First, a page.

Power sector air emission control: winning and losing approaches

Tom Adams

November 29, 2001

  Presentation to Air and Waste Management Association Canadian Clean Air Policy ConferenceThe Fairmont Chateau Laurier, Ottawa

Air emission management is a lot like combining the children’s games of hide and seek with snakes and ladders. In moving through the steps of the game, we should aim to climb up the most ladders and slide down the fewest snakes. A principal challenge is that the ladders and snakes can be obscured or disguised. In air emission control policy ladders are often mistaken for snakes and there are some nasty snakes disguised as ladders.

My presentation will address two ladders – international environmental agreements and international trade agreements – and several snakes, including nuclear power, subsidized conservation programs, and subsidized renewable energy production promotions.

Wider communities mean better emission rules

Air emission control represents a political challenge because often a particular emitter or emitting region receives only a small portion of the total impact of its emissions. Without exception, emitters have to be persuaded by down-winders to take action. Multi-jurisdictional agreements are the environment’s best hope. The Canada-U.S. Acid Rain Agreement of early 1980s that gave rise to Ontario’s Countdown Acid Rain and the Ozone Annex Agreement signed a year ago are two wonderful examples.

Ontario’s new NOX emission control rules for the power sector are unlikely to result in Ontario complying with the Ozone Annex Agreement. Where environmental activists in Ontario have failed to get respectable rules installed, pressure from neighboring jurisdictions and the federal government may be more successful. Ontario’s big excuse for lax emission rules is that half of Ontario’s smog comes from the United States. The bulk of the smog in places like Buffalo and Montreal comes from Ontario. Hopefully, the United States’ EPA, environmental authorities in New York, the Quebec government and the federal government will stay engaged or increase the pressure on Ontario to clean up. Multi-jurisdictional and particularly international environmental agreements are one of the best ladders we have to achieve environmental protection.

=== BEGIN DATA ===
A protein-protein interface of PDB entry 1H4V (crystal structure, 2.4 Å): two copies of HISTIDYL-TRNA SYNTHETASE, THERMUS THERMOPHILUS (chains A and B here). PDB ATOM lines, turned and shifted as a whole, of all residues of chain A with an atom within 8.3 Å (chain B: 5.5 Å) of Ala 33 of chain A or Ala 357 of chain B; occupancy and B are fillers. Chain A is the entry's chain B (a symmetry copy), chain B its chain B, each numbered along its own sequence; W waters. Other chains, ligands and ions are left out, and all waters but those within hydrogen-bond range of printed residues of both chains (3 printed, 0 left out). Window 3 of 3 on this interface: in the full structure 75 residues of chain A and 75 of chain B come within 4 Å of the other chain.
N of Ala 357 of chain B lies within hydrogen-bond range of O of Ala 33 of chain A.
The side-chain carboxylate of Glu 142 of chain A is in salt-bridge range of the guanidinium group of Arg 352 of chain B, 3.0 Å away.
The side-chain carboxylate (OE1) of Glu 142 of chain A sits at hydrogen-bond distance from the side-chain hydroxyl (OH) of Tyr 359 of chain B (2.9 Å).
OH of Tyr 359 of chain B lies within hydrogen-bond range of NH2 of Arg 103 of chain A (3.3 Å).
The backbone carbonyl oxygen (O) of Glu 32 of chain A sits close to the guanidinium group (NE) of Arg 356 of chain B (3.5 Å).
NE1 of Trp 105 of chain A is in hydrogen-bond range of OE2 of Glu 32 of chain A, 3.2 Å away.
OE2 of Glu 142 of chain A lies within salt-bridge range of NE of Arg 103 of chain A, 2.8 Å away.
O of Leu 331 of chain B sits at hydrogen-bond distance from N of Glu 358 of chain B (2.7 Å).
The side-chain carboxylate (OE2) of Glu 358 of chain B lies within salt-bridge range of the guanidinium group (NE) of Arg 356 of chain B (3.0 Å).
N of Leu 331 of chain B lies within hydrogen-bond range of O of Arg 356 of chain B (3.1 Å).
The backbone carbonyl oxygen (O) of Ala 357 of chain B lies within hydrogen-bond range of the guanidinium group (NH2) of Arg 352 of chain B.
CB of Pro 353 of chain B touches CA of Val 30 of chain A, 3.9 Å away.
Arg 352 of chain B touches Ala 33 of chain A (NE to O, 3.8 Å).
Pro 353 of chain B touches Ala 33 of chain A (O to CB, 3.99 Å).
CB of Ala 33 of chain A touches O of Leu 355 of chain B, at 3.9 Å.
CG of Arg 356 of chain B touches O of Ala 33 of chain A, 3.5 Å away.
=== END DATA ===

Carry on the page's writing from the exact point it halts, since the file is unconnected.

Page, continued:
Orderly trade can help

International trade agreements, though opposed by economic nationalists, have great potential to benefit air quality. The softwood lumber complaint raised by U.S. lumber interests provides a powerful model. The American countervails against the blatant subsidies conferred by provincial governments on local timber extraction interests and their associated unions are the single most effective force for forest habitat protection in Canada currently. The official Canadian position in the softwood lumber dispute is not motivated by a desire for free trade, as claimed, but out of a desire for free trees for timber extractors.

As the lumber example shows, Ontario’s lax emission rules may be viewed as targets of opportunity by the kind of U.S. litigators that Canadian environmentalists should be cheering for in the softwood lumber dispute.

Although sometimes unappreciated or under-recognized, international environmental and trade agreements can be key ladder for environmental protection. But what of those slippery, back-sliding snakes?

Snakes

Some snakes are obvious. Subsidies to fossil fuel extraction and government infrastructure programs to promote urban sprawl are two egregious examples. Canada has no credibility on GHG control while our governments are pursuing these emission promoting policies. Some snakes are more difficult to recognize.

Nuclear power

From a carbon and acid gas emissions perspective, nuclear power is effectively emissions free. In a world where we need for be concerned about emissions of these substances, does the favorable conventional emissions profile from nuclear power prove that people in the developed and developing world must sustain those that we have or even build more?

The answer is no for at least three reasons. CANDU reactors have proven to be so unreliable a means of generating power that the two Canadian jurisdictions relying on them as principle means of cutting emissions from conventional fossil stations have found themselves putting out far more emissions than expected, in some cases beyond prevailing emission limits. Second, the cost of nuclear generated power relative to other available low emission energy options is so unattractive that, if we accept that the funds available for environmental amenities are limited, diverting scarce funds into nuclear options effectively increases emissions. Finally, even if nuclear power could magically become reliable and cost-effective, there would still be the problem of its inherently insecure nature in an insecure world.

Nuclear scrubbers prove unreliable